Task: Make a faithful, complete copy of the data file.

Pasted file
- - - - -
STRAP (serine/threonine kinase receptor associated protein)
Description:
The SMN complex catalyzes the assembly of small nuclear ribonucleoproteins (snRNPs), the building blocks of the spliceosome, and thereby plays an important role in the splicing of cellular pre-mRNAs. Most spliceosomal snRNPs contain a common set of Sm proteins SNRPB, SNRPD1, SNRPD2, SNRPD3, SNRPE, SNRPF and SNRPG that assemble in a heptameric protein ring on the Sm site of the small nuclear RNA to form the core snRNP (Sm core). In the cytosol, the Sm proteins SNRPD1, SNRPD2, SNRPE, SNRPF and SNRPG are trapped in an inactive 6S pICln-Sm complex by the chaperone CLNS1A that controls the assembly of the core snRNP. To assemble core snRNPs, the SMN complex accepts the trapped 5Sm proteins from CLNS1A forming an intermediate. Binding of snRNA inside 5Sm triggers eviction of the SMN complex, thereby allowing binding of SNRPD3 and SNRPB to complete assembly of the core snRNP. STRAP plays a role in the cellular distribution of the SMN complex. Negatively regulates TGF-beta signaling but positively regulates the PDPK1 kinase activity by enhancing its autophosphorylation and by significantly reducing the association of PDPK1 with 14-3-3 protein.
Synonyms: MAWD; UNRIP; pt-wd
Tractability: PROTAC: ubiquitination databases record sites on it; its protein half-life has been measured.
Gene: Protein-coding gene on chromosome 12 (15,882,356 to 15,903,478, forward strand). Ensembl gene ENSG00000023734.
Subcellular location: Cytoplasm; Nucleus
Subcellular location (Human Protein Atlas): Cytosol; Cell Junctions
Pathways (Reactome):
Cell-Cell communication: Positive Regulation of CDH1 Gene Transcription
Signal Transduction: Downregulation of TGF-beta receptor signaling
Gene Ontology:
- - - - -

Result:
STRAP (serine/threonine kinase receptor associated protein)
Description:
The SMN complex catalyzes the assembly of small nuclear ribonucleoproteins (snRNPs), the building blocks of the spliceosome, and thereby plays an important role in the splicing of cellular pre-mRNAs. Most spliceosomal snRNPs contain a common set of Sm proteins SNRPB, SNRPD1, SNRPD2, SNRPD3, SNRPE, SNRPF and SNRPG that assemble in a heptameric protein ring on the Sm site of the small nuclear RNA to form the core snRNP (Sm core). In the cytosol, the Sm proteins SNRPD1, SNRPD2, SNRPE, SNRPF and SNRPG are trapped in an inactive 6S pICln-Sm complex by the chaperone CLNS1A that controls the assembly of the core snRNP. To assemble core snRNPs, the SMN complex accepts the trapped 5Sm proteins from CLNS1A forming an intermediate. Binding of snRNA inside 5Sm triggers eviction of the SMN complex, thereby allowing binding of SNRPD3 and SNRPB to complete assembly of the core snRNP. STRAP plays a role in the cellular distribution of the SMN complex. Negatively regulates TGF-beta signaling but positively regulates the PDPK1 kinase activity by enhancing its autophosphorylation and by significantly reducing the association of PDPK1 with 14-3-3 protein.
Synonyms: MAWD; UNRIP; pt-wd
Tractability: PROTAC: ubiquitination databases record sites on it; its protein half-life has been measured.
Gene: Protein-coding gene on chromosome 12 (15,882,356 to 15,903,478, forward strand). Ensembl gene ENSG00000023734.
Subcellular location: Cytoplasm; Nucleus
Subcellular location (Human Protein Atlas): Cytosol; Cell Junctions
Pathways (Reactome):
Cell-Cell communication: Positive Regulation of CDH1 Gene Transcription
Signal Transduction: Downregulation of TGF-beta receptor signaling
Gene Ontology: